CAN YOU EVER FORGIVE ME?
Based on a true story, Can You Ever Forgive Me tells the story of Lee Israel, a struggling author who was arrested for forging letters of dead celebrities.
Lee (Melissa McCarthy) is going through tough times in 1991. Once a respected author of biographies, a failed book sent her down a drunken spiral. In Desperation, she starts forging letters of dead celebrities and selling them to book stores. With the help of fellow booze hound Jack Hock (Richard E. Grant), Lee finds success with her scam. Of course, she’s eventually caught and arrested.
It’s interesting to see McCarthy take on a dramatic role after her recent streak of raunchy comedies. Yes, she was in dramatic roles in films like Life of David Gale and White Oleander, but no one really remembers those films. This one has more media attention than those two. To add to the challenge, she’s playing an unlikable character; a drunken, bitter has-been who scams small business owners. But I think she can make the character empathetic. Plus, you can kind of understand how her circumstances led to her criminal activities.
WHAT THEY HAD
Bridget (Hilary Swank) is forced to return to her hometown when her mother Ruth (Blythe Danner) is diagnosed with Alzheimer’s Disease. Lately, she’s been walking in the freezing cold, trying to go “home.” After years apart, the family is forced to confront their problems. Her brother Nick (Michael Shannon) was forced to deal with a lot of grief assisting his family while owning a bar. Their father Burt (Robert Forster) fears letting go of the life he’s built with Ruth.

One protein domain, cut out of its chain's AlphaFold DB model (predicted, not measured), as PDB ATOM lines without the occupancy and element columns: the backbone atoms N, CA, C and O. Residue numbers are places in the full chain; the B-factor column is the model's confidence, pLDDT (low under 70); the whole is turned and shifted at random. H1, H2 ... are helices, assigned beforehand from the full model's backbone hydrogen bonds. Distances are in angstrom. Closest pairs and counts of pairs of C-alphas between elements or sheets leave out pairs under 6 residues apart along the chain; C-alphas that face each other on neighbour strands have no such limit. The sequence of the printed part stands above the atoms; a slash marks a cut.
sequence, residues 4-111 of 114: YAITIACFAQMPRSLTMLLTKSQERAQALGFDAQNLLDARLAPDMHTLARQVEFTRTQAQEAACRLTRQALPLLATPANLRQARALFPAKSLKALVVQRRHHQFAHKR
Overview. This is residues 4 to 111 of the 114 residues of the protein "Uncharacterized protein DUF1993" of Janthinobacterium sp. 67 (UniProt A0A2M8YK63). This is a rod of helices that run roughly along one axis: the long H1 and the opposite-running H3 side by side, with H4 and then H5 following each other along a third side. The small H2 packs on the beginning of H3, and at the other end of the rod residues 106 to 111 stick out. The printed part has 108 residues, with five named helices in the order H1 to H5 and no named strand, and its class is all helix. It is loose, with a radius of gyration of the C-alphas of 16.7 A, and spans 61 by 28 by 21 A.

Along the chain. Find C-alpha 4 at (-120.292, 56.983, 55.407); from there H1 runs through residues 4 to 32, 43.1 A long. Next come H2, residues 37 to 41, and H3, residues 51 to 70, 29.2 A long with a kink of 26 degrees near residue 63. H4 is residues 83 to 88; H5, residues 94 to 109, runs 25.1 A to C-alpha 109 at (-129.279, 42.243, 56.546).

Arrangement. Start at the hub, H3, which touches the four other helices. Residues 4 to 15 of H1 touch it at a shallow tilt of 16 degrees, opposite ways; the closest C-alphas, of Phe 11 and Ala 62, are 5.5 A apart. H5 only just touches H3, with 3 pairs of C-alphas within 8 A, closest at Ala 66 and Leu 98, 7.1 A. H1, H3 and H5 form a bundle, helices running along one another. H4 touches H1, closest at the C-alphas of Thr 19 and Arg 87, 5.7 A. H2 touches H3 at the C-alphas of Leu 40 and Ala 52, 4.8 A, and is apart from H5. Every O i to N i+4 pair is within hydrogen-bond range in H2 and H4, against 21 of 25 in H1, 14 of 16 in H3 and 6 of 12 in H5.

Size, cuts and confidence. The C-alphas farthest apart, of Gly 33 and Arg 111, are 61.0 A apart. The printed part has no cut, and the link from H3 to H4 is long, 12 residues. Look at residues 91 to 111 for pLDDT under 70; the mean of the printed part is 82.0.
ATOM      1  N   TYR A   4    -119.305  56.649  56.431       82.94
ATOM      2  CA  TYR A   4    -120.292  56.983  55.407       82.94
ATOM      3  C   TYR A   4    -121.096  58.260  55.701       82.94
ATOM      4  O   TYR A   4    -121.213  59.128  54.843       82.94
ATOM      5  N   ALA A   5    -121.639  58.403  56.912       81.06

This film is the directorial debut of playwright Elizabeth Chomko. Judging by this film, she seems to have a knack for family dramas. So far, this seems like a compelling drama, with great actors in the lead.
This film is a remake of the classic Italian horror film about a young American ballet dancer who doesn’t realize the Berlin dance academy she’s attending is led by witches. This time the dancer is Susie Bannion (Dakota Johnson). While training under the wing of instructor Madame Blanc (Tilda Swinton), dancers begin to meet mysterious fates. Meanwhile, grieving therapist Dr. Jozef Klemperer (Also Swinton in a gender-bending performance) is determined to discover the hidden secrets of the academy. Also starring Chloe Grace Moretz.
The idea of a horror remake is almost always met with great skepticism. It almost always comes off as a pure cash grab, especially in recent years. There’re always exceptions, leading to modern horror masterpieces like John Carpenter’s the Thing and David Cronenberg’s the Fly. Of course, the main reason is that they were both directed by visionary horror directors at the top of their game. Fortunately, this remake will be sharing this category, with Luca Guadagnino directing. With the world paying attention after his best picture nominee Call Me by Your Name, it’s interesting to see him take a direction into horror. He seems to maintain the sense of visual demonstrated in his previous films, with many beautiful looking shots of the dance academy and dancing routines. He also seems to be more restrained in his horror than the previous version. The previous film was a beautiful sight to behold, with many colour set pieces, exaggerated lighting and gory death scenes. Can Guadagnino match Argento’s masterpiece? The signs lean to yes.
 It’s one of those moments when the behind the scenes drama is more interesting than the actual movie.
 Ironically with IMAX Cameras.